Healthy skin

HEALTH:

As one of the largest organs in the body, our skin benefits from fitness and good nutrition as much as our heart and other major organs.

You can use as many expensive creams and lotions as you like, but it is what you put in to your body that will have the most profound effect.

EXERCISE:

Adding an exercise routine to your beauty regime can firstly calm and rejuvenate the skin by reducing your stress levels. This tends to quieten the adrenal glands, which mediates testosterone- related hormone release and helps control skin flare ups.

Physical activity also increases circulation and blood flow to the skin, giving your skin a plumped healthy glow and influencing the natural production of collagen, a connective tissue that creates the support fibres that help keep wrinkles and lines at bay.

NUTRITION:

Vitamin A is essential for healthy skin – it helps new tissues to grow and repairs existing tissues. If you are deficient in vitamin A then your skin can take on a rough texture and keratin deposits can form around hair follicles on the tops of arms and thighs.

Try to eat more oily fish, orange or yellow vegetables and low fat dairy products if you suspect you are deficient.

© Sarah West Nutrition

Fantastic fish oils

HEALTH:

When the words oil and fat are mentioned, dieters tend to run for cover. However, what many fail to realise is that the essential fatty acids found in oily fish produce hormones that regulate digestion and insulin production.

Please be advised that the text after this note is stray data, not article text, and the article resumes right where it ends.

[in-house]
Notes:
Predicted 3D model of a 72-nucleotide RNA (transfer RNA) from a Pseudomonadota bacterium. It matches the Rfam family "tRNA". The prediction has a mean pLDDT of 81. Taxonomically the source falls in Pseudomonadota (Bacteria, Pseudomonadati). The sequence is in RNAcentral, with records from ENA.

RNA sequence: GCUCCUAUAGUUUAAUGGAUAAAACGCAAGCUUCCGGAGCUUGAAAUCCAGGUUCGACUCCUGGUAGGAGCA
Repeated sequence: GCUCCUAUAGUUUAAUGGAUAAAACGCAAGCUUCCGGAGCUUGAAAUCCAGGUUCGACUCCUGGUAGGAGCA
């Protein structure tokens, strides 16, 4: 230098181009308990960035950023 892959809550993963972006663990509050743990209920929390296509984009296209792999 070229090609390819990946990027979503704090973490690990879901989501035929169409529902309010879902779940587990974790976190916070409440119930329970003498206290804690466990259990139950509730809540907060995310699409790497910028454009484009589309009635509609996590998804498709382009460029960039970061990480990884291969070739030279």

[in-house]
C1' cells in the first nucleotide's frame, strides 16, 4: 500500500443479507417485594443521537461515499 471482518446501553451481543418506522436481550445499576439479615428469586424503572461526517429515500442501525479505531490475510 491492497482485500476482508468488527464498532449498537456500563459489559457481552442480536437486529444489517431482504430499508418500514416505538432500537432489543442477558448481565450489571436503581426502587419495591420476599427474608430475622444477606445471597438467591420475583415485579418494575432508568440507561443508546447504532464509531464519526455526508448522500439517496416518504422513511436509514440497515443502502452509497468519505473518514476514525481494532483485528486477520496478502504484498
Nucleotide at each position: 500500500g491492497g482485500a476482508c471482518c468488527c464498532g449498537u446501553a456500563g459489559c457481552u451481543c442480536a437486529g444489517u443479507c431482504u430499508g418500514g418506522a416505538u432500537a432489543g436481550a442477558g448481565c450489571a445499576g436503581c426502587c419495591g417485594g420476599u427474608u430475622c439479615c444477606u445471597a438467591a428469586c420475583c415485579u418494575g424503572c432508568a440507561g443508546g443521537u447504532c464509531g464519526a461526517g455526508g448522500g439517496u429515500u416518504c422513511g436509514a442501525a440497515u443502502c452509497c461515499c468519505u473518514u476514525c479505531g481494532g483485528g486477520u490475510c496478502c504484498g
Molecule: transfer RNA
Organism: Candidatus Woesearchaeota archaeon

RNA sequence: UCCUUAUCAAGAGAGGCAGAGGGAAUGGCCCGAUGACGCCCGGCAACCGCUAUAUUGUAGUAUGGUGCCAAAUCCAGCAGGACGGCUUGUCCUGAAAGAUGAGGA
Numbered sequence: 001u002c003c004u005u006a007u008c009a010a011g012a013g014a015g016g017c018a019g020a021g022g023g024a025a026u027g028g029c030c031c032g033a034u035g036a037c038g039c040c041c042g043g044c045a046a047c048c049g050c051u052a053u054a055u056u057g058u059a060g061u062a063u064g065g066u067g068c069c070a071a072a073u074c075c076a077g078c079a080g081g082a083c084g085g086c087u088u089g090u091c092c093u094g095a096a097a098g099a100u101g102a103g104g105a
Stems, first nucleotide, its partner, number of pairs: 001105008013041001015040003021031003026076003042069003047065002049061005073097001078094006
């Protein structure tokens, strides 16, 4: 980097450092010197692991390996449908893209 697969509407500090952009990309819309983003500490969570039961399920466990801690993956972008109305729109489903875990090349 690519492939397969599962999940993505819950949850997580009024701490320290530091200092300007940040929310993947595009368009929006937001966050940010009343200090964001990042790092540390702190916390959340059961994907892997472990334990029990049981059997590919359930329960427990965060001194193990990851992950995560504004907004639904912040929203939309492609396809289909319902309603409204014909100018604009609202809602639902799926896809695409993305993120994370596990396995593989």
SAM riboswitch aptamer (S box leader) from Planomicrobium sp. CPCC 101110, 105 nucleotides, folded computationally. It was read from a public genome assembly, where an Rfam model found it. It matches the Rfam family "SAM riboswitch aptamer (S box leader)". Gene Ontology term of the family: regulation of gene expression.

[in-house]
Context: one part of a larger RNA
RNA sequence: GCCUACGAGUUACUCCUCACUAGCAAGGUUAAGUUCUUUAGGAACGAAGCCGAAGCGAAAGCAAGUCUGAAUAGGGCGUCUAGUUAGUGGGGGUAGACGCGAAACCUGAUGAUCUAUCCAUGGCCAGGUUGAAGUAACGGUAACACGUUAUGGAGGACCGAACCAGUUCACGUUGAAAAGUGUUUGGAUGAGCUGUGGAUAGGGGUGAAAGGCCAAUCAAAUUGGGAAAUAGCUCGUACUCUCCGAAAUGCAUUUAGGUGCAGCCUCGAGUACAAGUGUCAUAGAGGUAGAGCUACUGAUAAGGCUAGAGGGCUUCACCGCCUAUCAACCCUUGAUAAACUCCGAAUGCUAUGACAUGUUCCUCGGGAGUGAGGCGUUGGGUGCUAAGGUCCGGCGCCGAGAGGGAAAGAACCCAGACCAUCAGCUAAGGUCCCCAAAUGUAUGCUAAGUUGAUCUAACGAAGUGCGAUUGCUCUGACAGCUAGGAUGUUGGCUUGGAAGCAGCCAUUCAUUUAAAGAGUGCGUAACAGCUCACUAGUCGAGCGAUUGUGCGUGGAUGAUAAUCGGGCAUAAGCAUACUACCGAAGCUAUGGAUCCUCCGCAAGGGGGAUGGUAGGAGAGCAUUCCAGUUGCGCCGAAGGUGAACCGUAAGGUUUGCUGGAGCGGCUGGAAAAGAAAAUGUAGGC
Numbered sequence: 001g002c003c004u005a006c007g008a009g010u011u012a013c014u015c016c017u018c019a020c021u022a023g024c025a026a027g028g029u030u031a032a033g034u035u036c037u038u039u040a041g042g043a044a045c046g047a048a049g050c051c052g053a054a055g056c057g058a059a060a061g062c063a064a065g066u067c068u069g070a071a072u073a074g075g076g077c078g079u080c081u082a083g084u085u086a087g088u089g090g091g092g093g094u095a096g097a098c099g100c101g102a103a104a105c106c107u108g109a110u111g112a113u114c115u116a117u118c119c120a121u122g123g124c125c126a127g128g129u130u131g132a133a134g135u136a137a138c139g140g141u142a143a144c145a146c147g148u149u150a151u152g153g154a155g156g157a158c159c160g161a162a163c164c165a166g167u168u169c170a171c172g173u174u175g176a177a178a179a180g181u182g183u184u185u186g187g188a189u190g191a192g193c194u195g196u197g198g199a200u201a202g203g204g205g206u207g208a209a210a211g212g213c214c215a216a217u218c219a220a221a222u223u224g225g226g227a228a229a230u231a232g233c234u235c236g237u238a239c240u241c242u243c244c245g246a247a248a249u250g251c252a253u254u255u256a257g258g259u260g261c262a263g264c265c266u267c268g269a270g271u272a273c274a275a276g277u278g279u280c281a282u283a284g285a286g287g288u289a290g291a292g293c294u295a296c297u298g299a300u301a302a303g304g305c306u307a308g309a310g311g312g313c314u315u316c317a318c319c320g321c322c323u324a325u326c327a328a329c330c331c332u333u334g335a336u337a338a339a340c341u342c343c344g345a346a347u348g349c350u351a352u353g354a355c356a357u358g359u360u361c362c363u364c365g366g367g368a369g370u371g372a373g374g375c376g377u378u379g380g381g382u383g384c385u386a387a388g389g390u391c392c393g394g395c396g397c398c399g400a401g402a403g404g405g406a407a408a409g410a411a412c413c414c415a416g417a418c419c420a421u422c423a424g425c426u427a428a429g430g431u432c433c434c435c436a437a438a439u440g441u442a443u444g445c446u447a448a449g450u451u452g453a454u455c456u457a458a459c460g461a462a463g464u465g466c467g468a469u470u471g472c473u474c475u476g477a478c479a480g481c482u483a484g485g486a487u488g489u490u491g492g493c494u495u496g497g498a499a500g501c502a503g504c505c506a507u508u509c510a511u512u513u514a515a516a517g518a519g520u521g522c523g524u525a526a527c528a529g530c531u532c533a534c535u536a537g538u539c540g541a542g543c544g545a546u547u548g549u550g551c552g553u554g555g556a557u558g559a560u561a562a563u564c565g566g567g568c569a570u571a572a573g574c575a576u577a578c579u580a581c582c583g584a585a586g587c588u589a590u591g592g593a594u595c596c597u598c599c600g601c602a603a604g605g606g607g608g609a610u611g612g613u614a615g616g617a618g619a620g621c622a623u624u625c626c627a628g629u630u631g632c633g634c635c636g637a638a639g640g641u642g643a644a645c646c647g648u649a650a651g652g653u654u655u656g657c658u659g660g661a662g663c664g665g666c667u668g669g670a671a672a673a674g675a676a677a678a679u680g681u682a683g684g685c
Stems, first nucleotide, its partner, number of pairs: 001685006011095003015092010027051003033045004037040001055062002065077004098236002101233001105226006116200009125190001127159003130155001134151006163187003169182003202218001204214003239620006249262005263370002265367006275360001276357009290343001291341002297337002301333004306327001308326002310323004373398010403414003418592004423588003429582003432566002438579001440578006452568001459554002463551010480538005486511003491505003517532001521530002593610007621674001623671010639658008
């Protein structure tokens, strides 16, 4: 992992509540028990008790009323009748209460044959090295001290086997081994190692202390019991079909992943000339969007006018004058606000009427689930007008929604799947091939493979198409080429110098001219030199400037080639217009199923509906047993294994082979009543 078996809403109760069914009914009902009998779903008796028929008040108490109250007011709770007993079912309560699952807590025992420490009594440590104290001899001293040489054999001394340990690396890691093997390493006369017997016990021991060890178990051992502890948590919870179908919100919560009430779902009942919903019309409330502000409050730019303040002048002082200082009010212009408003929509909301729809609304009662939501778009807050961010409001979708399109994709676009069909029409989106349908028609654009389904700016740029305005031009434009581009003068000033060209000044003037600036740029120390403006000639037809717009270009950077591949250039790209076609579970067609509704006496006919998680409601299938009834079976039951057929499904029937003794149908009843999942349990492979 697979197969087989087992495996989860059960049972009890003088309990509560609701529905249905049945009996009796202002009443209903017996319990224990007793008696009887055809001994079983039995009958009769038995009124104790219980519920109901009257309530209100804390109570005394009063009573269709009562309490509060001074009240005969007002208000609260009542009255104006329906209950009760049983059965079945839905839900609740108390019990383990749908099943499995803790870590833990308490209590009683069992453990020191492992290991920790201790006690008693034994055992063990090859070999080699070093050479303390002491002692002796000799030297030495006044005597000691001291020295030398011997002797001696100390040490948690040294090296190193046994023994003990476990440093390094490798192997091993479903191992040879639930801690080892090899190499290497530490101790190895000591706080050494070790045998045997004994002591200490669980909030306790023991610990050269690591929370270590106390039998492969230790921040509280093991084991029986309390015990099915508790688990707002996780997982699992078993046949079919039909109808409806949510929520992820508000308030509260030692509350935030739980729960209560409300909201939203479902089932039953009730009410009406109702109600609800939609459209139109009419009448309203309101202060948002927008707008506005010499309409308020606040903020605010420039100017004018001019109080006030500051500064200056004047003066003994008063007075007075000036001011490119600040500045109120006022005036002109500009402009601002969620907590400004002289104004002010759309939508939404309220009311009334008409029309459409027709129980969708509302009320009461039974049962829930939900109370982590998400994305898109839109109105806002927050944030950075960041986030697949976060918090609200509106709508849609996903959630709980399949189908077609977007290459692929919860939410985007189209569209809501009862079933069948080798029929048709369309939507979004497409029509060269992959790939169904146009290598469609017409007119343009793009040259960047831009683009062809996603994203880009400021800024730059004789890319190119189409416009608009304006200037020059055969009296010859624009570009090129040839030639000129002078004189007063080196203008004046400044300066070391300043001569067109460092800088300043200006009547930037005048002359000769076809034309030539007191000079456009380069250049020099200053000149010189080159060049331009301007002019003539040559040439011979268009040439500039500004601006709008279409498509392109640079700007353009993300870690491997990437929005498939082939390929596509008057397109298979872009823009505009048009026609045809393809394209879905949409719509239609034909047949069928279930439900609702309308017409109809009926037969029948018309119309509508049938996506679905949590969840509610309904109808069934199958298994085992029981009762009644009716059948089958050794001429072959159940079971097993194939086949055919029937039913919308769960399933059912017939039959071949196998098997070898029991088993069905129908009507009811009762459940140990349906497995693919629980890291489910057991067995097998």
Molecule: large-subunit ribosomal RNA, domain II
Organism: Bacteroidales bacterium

Insulin reduces fat used for fuel instead promoting fat storage, so by choosing the right fats, you can actually boost weight loss.

EXERCISE:

Studies indicate that a combination of moderate exercise and regular consumption of oily
fish can help to significantly reduce the total proportion of fat in the body, particularly in
the abdominal region.

It is believed that omega-3 fatty acids increase the elasticity of blood vessel walls and flow of nutrients to muscles during each workout. Exercise equivalent to taking a 45-minutes three times a week appears sufficient to produce this benefit.

NUTRITION:

For a healthy, omega 3-rich snack, try blending one 125g can of mackerel fillets (in olive oil), 1 tbsp cooked chickpeas, 1tbsp tahini, 1 tbsp olive oil, ½ tsp chilli flakes, 3 tbsp chopped parsley and the juice of 1 lemon in a food processor until smooth. Season with salt and black pepper and serve as a pâté on ryvita or oatcakes.

© Sarah West Nutrition

Good fat, bad fat

HEALTH:

We’re bombarded with supposedly guilt-free, low fat options in the snack aisle at the supermarket. But how healthy are they really?

When fat is removed, more sugar is generally added to improve taste and appeal to consumer’s taste buds. An excess of sugar in the diet triggers the over-secretion of our fat storage hormone, insulin; so while our low-fat options have steadily increased, so have obesity rates.

EXERCISE:

High intensity interval training – involving a mix of intense effort followed by bouts of recovery – is one of the most effective ways to burn excess body fat in the gym.

To get the most out of an interval session you must ensure that you really push yourself, then ease right off during the recovery periods. Try a 2:2 work/rest ratio to start with and then gradually decrease the length of your rest periods as your stamina improves. You will soon see the benefits.

NUTRITION:

Are you fat-phobic? Essential fatty acids actually help to balance the key hormones that exert control over your weight and should never be avoided.

To increase your essential fatty acid intake, up your intake of oily fish such as salmon, mackerel, anchovies, herring and sardines. If you’re vegetarian or not keen on fish, take a good quality essential fatty acid supplement (such as Eskimo 3 stable fish oil or Solgar’s fish oil concentrate) or try adding a tablespoon of flaxseed oil to your morning smoothie or mixed into dips and salad dressings.

© Sarah West Nutrition